• breast cancer;
  • nurse case management;
  • aging;
  • access to care;
  • social support

Objectives: To evaluate the effect of nurse case management on the treatment of older women with breast cancer.

Design: Randomized prospective trial.

Setting: Sixty surgeons practicing at 13 community and two public hospitals in southeast Texas.

Participants: Three hundred thirty-five women (166 control and 169 intervention) aged 65 and older newly diagnosed with breast cancer.

Intervention: Women seeing surgeons randomized to the intervention group received the services of a nurse case manager for 12 months after the diagnosis of breast cancer.

Measurements: The primary outcome was the type and use of cancer-specific therapies received in the first 6 months after diagnosis. Secondary outcomes were patient satisfaction and arm function on the affected side 2 months after diagnosis.

Results: More women in the intervention group received breast-conserving surgery (28.6% vs 18.7%; P=.031) and radiation therapy (36.0% vs 19.0%; P=.003). Of women undergoing breast-conserving surgery, greater percentages in the case management group received adjuvant radiation (78.3% vs 44.8%; P=.001) and axillary dissection (71.4% vs 44.8%; P=.057). Women in the case management group were also more likely to receive more breast reconstruction surgery (9.3% vs 2.6%, P=.054), and women in the case management group with advanced cancer were more likely to receive chemotherapy (72.7% vs 30.0%, P=.057). Two months after surgery, higher percentages of women in the case manager group had normal arm function (93% vs 84%; P=.037) and were more likely to state that they had a real choice in their treatment (82.2% vs 69.9%, P=.020). Women with indicators of poor social support were more likely to benefit from nurse case management.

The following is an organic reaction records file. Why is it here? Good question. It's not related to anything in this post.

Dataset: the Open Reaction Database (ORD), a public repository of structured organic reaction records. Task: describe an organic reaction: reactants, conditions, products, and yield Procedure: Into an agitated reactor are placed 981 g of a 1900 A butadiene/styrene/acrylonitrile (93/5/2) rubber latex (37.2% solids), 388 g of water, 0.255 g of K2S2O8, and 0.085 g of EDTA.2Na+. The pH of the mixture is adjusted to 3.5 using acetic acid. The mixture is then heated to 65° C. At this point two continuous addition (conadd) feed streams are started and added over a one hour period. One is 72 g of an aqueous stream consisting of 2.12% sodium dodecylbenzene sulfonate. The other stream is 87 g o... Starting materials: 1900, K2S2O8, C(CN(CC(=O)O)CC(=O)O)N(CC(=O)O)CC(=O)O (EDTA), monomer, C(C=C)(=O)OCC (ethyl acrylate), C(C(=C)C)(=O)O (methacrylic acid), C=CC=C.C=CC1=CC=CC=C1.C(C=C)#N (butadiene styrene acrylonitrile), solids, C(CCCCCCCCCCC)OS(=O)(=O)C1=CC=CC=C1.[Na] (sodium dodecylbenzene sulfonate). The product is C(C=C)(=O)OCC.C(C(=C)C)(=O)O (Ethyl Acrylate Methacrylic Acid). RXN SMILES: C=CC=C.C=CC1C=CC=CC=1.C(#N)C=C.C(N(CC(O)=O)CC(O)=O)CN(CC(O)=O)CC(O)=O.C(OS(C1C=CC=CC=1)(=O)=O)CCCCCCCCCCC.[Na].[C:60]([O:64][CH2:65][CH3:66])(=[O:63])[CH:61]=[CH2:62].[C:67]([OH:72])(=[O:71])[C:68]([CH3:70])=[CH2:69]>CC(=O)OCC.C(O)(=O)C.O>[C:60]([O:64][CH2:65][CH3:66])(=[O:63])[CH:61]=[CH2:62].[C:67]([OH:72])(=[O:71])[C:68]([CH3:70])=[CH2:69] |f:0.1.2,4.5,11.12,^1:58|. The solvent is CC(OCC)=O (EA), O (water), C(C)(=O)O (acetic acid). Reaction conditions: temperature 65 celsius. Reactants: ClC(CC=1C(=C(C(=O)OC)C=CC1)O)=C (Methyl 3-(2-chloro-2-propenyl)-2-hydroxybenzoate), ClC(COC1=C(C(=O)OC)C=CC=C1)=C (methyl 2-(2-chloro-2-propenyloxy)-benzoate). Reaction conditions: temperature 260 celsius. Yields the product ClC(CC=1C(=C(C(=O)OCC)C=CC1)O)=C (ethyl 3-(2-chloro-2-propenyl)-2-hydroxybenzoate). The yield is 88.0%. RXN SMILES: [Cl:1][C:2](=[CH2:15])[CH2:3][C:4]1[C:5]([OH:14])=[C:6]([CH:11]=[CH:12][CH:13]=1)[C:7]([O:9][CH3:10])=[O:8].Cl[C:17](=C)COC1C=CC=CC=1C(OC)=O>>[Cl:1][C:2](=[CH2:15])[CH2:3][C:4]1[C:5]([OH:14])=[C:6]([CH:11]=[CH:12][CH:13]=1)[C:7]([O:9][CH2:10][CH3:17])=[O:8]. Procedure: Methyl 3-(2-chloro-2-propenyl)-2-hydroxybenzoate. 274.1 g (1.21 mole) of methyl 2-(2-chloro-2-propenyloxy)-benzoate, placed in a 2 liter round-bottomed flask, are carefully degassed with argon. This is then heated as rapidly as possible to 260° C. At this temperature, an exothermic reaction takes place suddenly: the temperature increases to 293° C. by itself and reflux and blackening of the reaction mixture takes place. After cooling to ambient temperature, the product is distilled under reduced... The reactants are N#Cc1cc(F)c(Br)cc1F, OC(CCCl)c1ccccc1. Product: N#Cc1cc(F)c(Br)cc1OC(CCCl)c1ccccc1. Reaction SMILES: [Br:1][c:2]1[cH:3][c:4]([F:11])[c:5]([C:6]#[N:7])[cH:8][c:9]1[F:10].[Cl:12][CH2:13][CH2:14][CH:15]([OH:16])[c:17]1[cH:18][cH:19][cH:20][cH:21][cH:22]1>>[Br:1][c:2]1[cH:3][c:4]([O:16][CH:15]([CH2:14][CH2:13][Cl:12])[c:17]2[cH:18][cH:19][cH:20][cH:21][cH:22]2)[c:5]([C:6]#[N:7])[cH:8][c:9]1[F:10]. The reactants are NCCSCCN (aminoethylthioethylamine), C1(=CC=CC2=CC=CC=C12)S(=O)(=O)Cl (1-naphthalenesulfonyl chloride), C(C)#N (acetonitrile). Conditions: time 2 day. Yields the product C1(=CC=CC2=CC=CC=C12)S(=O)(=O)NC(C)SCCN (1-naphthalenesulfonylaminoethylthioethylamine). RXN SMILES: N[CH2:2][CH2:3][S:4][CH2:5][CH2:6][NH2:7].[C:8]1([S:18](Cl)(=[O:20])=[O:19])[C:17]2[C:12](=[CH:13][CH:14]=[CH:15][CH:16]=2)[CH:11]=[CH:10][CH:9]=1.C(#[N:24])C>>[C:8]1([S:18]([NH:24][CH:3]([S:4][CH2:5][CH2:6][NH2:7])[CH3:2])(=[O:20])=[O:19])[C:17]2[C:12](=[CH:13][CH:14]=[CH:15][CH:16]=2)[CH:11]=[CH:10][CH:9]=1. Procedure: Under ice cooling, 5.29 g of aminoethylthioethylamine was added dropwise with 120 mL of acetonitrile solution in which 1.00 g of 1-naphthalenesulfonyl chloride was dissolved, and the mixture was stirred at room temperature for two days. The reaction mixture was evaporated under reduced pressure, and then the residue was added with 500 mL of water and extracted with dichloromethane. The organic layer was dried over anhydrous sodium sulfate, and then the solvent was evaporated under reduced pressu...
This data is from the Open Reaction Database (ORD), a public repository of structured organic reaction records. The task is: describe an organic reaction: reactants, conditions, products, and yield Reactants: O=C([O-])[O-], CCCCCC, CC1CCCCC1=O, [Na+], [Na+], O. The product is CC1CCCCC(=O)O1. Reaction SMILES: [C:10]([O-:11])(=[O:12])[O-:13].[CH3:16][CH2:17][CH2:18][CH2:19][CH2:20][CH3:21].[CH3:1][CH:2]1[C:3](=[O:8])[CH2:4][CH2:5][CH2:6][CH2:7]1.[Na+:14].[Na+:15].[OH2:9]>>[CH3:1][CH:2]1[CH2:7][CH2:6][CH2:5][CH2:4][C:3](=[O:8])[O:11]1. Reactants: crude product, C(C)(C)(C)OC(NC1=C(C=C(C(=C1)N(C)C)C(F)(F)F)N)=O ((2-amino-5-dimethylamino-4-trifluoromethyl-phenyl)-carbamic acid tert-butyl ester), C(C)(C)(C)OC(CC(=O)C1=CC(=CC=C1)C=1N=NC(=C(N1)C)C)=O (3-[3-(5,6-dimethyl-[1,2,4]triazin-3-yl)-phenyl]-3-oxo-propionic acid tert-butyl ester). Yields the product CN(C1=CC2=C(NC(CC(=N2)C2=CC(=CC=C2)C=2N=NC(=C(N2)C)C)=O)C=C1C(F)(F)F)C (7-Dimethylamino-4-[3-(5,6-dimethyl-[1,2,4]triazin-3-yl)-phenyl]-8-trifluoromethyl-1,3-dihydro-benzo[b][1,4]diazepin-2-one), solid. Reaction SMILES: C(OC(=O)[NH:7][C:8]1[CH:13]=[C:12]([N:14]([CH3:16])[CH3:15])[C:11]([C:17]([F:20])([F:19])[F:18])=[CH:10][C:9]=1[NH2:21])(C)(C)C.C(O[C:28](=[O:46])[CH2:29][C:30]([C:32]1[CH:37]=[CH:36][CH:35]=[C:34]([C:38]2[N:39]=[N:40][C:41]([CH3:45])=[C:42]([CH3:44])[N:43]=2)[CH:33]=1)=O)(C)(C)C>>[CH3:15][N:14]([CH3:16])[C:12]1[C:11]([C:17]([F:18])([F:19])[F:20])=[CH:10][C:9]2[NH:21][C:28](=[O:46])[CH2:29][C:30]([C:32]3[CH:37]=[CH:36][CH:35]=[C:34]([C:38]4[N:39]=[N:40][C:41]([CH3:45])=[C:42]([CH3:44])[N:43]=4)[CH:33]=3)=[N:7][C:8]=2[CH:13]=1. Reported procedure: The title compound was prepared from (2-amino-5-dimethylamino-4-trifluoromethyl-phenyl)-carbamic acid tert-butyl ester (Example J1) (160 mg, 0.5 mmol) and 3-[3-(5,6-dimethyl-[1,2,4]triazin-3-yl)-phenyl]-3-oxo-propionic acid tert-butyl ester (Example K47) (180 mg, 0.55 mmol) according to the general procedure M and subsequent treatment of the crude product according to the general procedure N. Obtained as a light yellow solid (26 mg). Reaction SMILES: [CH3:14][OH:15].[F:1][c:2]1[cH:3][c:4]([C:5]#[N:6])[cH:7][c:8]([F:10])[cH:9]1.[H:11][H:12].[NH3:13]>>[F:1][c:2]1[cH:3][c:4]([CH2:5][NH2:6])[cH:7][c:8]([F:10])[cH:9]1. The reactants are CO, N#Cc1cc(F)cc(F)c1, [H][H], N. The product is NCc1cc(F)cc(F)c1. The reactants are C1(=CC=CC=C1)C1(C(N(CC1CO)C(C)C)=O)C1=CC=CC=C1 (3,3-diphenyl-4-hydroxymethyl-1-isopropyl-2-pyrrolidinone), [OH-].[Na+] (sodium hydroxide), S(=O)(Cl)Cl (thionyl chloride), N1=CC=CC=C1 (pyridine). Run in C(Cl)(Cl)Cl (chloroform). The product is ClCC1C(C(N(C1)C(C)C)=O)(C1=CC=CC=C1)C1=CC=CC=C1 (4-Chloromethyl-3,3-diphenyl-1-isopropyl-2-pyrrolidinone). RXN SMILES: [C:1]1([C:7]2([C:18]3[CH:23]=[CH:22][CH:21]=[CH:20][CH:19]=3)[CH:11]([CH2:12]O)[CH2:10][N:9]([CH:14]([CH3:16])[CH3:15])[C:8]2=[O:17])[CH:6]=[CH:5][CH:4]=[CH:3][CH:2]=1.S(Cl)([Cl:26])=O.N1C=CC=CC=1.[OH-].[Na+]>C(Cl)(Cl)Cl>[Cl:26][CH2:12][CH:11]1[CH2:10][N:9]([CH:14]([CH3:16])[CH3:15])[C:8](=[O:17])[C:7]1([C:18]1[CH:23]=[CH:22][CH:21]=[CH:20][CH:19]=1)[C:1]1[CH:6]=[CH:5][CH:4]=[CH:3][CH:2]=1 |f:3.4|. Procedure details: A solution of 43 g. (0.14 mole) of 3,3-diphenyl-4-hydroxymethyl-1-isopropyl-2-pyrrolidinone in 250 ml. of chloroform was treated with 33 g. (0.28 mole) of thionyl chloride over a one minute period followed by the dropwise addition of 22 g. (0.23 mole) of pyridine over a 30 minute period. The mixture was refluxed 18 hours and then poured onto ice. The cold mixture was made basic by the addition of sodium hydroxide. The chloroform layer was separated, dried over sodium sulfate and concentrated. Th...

Conclusion: Nurse case management results in more appropriate management of older women with breast cancer.